Acupressure is a traditional Chinese medicine (TCM) technique based on the same ideas as acupuncture. Acupressure involves placing physical pressure by hand, elbow, or with the aid of various devices on different acupuncture points on the surface of the body. Traditional Chinese Medicine does not usually operate within a scientific paradigm but some practitioners make efforts to bring practices into an evidence-based medicine framework.
There is no scientific consensus over whether or not evidence supports efficacy of acupressure beyond a placebo. Reviews of existing clinical trials have been conducted by the Cochrane Collaboration and Bandolier according to the protocols of evidence-based medicine; for most conditions they have concluded a lack of effectiveness or lack of well-conducted clinical trials.
The points used may or may not be in the same area of the body as the targeted symptom. The TCM theory for the selection of such points and their effectiveness is that they work by stimulating the meridian system to bring about relief by rebalancing yin, yang and qi.
This theory is based on the paradigm of TCM, not that of science. An acupressure wristband that is claimed to relieve the symptoms of motion sickness and other forms of nausea is available. The band is designed to provide pressure to the P6 acupuncture point, a point that has been extensively investigated.
The Cochrane Collaboration, a group of evidence-based medicine (EBM) reviewers, reviewed the use of P6 for nausea and vomiting, and found it to be effective for reducing post-operative nausea, but not vomiting.
The Cochrane review included various means of stimulating P6, including acupuncture, electro-acupuncture, transcutaneous nerve stimulation, laser stimulation, acu-stimulation device and acupressure; it did not comment on whether one or more forms of stimulation were more effective. EBM reviewer Bandolier said that P6 acupressure in two studies showed 52% of patients with control having a success, compared with 75% with P6 acupressure. One author of an article published in the Scientific Review of Alternative Medicine disagreed.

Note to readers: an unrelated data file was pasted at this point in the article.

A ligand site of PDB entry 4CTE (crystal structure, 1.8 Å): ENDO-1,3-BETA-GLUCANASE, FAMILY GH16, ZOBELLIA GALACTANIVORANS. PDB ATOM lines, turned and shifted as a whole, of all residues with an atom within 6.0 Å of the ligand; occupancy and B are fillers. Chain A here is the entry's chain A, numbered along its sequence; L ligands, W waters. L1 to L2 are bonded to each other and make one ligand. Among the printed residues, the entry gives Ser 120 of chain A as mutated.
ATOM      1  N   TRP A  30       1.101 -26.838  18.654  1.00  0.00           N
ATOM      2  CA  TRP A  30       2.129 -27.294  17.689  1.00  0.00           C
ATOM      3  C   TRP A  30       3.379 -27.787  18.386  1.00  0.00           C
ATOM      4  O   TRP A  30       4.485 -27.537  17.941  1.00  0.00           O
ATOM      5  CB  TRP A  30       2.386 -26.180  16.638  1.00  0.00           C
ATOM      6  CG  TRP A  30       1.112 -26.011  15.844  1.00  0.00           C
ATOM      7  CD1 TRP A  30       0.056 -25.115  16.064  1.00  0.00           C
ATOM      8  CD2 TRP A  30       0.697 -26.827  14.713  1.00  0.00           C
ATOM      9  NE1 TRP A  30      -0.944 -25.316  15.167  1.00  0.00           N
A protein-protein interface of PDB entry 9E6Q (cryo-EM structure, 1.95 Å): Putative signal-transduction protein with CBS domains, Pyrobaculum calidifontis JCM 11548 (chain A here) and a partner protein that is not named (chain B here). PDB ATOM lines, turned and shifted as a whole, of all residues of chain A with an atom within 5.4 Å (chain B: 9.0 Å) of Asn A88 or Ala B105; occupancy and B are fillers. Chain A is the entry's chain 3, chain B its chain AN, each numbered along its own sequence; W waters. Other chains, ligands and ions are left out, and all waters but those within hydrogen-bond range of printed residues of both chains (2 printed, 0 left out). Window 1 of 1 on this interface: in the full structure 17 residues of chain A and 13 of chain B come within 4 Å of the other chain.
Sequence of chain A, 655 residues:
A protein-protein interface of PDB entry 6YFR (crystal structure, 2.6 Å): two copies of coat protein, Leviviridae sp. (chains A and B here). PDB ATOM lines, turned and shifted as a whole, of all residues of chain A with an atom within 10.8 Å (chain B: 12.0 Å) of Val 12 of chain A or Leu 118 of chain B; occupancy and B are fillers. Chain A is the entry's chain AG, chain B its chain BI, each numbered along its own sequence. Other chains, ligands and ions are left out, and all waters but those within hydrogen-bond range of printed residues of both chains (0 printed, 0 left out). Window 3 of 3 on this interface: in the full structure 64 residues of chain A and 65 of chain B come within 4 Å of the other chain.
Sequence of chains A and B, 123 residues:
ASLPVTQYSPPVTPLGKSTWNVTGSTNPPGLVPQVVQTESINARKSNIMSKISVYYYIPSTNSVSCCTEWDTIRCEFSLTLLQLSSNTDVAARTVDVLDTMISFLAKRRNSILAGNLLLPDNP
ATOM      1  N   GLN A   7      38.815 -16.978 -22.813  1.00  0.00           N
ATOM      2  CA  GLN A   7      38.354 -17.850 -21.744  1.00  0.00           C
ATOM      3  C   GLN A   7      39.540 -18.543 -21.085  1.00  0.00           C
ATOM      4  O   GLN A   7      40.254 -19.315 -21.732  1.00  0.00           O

A Cochrane Collaboration review found that massage provided some long-term benefit for low back pain, and said, "It seems that acupressure or pressure point massage techniques provide more relief than classic (Swedish) massage, although more research is needed to confirm this."
Many East Asian martial arts also make extensive study and use of acupressure for self-defense and health purposes (chin na, tui na).
The points or combinations of points are said to be used to manipulate or incapacitate an opponent. Also, martial artists regularly massage their own acupressure points in routines to remove blockages from their own meridians, claiming to thereby enhance their circulation and flexibility and keeping the points "soft" or less vulnerable to an attack.
Attacking the acupressure points is one theme in the wuxia genre of movies and novels.
Luo Points is an acupuncture term referring to special points in the body that are believed to have greater significance. According to acupuncture theory, the points, twelve in all, are places where the body can be manipulated to greater effect when applying acupuncture or tui na techniques, and can be used to aid the circulation of qi so as to keep the body healthy.
Fire Cupping is a method of applying acupressure by creating a vacuum next to the patient's skin. In traditional Chinese medicine (TCM) it involves placing glass, plastic, or bamboo cups on the skin with a vacuum. The therapy is used to relieve what is called "stagnation" in TCM terms, and is used in the treatment of respiratory diseases such as the common cold, pneumonia, and bronchitis. Cupping is also used to treat back, neck, shoulder, and other musculoskeletal pain. Its advocates claim it has other applications as well. This technique, in varying forms, has also been found in the folk medicine of Vietnam, the Balkans and modern Greece, among other places.
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